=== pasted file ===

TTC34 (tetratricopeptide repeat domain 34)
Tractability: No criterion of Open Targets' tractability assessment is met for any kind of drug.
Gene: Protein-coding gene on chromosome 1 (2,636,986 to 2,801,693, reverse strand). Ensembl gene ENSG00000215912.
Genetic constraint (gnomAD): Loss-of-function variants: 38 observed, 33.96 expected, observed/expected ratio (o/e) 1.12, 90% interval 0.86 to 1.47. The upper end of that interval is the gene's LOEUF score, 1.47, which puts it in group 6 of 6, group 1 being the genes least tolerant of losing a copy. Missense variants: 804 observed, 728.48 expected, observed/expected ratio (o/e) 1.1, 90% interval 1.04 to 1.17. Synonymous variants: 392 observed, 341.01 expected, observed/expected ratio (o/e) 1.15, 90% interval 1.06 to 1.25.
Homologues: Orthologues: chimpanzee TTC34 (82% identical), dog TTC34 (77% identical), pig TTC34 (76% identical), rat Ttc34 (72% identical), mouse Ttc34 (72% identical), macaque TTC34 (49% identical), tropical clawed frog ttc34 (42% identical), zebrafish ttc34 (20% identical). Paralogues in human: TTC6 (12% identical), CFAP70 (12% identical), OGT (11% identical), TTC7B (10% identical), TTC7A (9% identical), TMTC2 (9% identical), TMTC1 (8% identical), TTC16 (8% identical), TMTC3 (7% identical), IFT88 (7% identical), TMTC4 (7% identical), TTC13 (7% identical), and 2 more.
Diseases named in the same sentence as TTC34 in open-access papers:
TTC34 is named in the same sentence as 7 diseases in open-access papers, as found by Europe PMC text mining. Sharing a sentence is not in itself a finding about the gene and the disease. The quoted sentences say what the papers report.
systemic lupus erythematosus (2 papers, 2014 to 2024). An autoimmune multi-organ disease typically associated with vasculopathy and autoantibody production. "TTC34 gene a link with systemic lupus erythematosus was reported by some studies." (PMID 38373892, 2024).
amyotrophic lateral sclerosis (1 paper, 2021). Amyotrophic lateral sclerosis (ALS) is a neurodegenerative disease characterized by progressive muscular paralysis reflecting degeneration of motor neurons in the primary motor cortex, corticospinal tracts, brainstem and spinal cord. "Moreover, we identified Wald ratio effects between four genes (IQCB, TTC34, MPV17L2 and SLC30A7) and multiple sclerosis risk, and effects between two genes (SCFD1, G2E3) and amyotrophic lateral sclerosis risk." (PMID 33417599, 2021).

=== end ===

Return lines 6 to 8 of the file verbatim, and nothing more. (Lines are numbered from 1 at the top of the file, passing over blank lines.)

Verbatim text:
Diseases named in the same sentence as TTC34 in open-access papers:
TTC34 is named in the same sentence as 7 diseases in open-access papers, as found by Europe PMC text mining. Sharing a sentence is not in itself a finding about the gene and the disease. The quoted sentences say what the papers report.
systemic lupus erythematosus (2 papers, 2014 to 2024). An autoimmune multi-organ disease typically associated with vasculopathy and autoantibody production. "TTC34 gene a link with systemic lupus erythematosus was reported by some studies." (PMID 38373892, 2024).